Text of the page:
TALLAHASSEE, Fla. – Malik Beasley’s slump is over.
And, apparently, so is Florida State’s
After scoring no more than 11 points in each of his last six games, Beasley dropped 20 on Saturday – 18 in the second half – to lead the Seminoles to a 78-73 victory over Syracuse at the Donald L. Tucker Center.
FSU finishes the regular season 18-12 (8-10 ACC) after back-to-back victories over Notre Dame and Syracuse.
The Seminoles look to sustain their momentum Tuesday in Washington, D.C., where they will face Boston College in the first round of the ACC tournament.
“Obviously we needed someone to make some shots from the perimeter to kind of loosen (Syracuse) up a little bit,” FSU coach Leonard Hamilton said. “The fact that Malik hit two or three shots, I thought he gained some confidence and it gave them an area of the floor that they had to cover.”
Syracuse (19-12, 9-9) led by four at halftime, but Beasley erased that lead in a hurry with three straight 3-pointers in the span of just one minute, 44 seconds.
His last 3-pointer gave FSU a 40-38 lead and the Seminoles never trailed again.
“It was nice to get my confidence back,” Beasley said. “That first one wasn’t supposed to go in. I got fouled and they didn’t call it. But once I saw the ball go in, it was a confidence booster for me and the team.”
A back-in-form Beasley is welcome news for the Seminoles and a potentially frightening development for the rest of the ACC.
The star freshman shot just 29 percent (17 of 59) during FSU’s five-game losing streak last month, and was only 1 of 4 from the field last week against Notre Dame.
But Beasley on Saturday looked a lot more like the player who scored in double-figures in each of the season’s first 24 games.
“He’s a great shooter,” fellow freshman Dwayne Bacon said. “The last game, he had a bad shooting night, but he’s a great shooter, no matter what. Even the best shooters have bad shooting nights. Everybody was just looking at him because he was hot.”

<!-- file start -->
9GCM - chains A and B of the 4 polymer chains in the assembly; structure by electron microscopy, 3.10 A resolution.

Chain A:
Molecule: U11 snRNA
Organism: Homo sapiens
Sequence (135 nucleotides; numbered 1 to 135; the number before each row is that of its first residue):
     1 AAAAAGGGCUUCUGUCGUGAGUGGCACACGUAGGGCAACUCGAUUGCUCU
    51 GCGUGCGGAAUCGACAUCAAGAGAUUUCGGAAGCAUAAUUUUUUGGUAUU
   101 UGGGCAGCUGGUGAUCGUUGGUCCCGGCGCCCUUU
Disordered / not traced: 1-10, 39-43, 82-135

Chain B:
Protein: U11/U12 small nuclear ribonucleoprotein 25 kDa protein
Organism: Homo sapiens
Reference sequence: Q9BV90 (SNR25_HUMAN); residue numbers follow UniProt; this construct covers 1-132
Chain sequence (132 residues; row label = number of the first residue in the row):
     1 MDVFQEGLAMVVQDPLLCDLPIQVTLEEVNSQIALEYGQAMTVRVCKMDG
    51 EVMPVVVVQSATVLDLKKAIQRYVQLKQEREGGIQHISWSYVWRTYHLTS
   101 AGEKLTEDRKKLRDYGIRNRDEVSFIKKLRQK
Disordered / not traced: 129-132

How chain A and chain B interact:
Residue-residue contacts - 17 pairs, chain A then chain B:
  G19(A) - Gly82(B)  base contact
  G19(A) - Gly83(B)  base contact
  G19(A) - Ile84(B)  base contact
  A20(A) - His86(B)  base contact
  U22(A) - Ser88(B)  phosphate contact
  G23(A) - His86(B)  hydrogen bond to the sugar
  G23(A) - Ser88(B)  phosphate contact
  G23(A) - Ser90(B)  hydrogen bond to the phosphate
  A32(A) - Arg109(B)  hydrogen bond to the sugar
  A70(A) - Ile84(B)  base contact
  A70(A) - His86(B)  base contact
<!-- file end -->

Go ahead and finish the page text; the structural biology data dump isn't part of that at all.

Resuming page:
With Beasley pulling Syracuse’s 2-3 zone toward the perimeter, FSU’s shooters found a soft spot near the free throw line.
Bacon, Jarquez Smith and Xavier Rathan-Mayes all did damage with mid-range jumpers, and the Seminoles made 60 percent of their two-point field goal attempts.
Bacon and Rathan-Mayes each scored 16 points, while Smith and Terance Mann chipped in eight apiece.
“They got in the lane, they did a better job moving, they made some shots,” Syracuse coach Jim Boeheim. “That was a big difference.”
So too was FSU’s 43-26 rebounding advantage, its biggest surplus since beating Boston College in January.
The Seminoles’ dominance on the glass allowed them nine second-chance points and also created some transition baskets that kept the Orange from settling into its half-court defense.
“Our defense and transition game allowed us to start running,” senior guard Devon Bookert said. “This time, we tried to move the ball around and did better in penetration.”
Beasley’s free throw stretched FSU’s lead to 71-61 with just 2:22 to go and the Seminoles appeared to be well on their way to a comfortable win.
But Syracuse immediately struck back for a 12-4 run that cut its deficit to 75-73 with 32 seconds to play.
Rathan-Mayes then missed a free-throw to ensure that Syracuse would have a chance to tie the game. But Syracuse’s Trevor Cooney – a 34-percent 3-point shooter – missed from range and Mann pulled down the rebound to seal the game.
Hamilton had just subbed in Mann before that sequence.
“You look pretty good when you put a guy back in and he goes and gets the rebound and brings the ball back out,” Hamilton said with a laugh.
Mann did a little bit of everything on Saturday, posting eight points, eight rebounds, three assists and a block.
FSU’s three seniors – Bookert, Boris Bojanovsky and Montay Brandon – were mostly quiet on the stat sheet after being honored in a pre-game ceremony for Senior Day.
But Bookert and Bojanovsky in particular contributed on defense and helped swing the game by chasing down loose balls and tipping out missed shots that led to extra offensive chances.
“Boris and Bookert, they did not allow their lack of offensive productivity to affect their energy and their execution on the defensive end,” Hamilton said. “They kept playing. That’s what seniors are supposed to do.”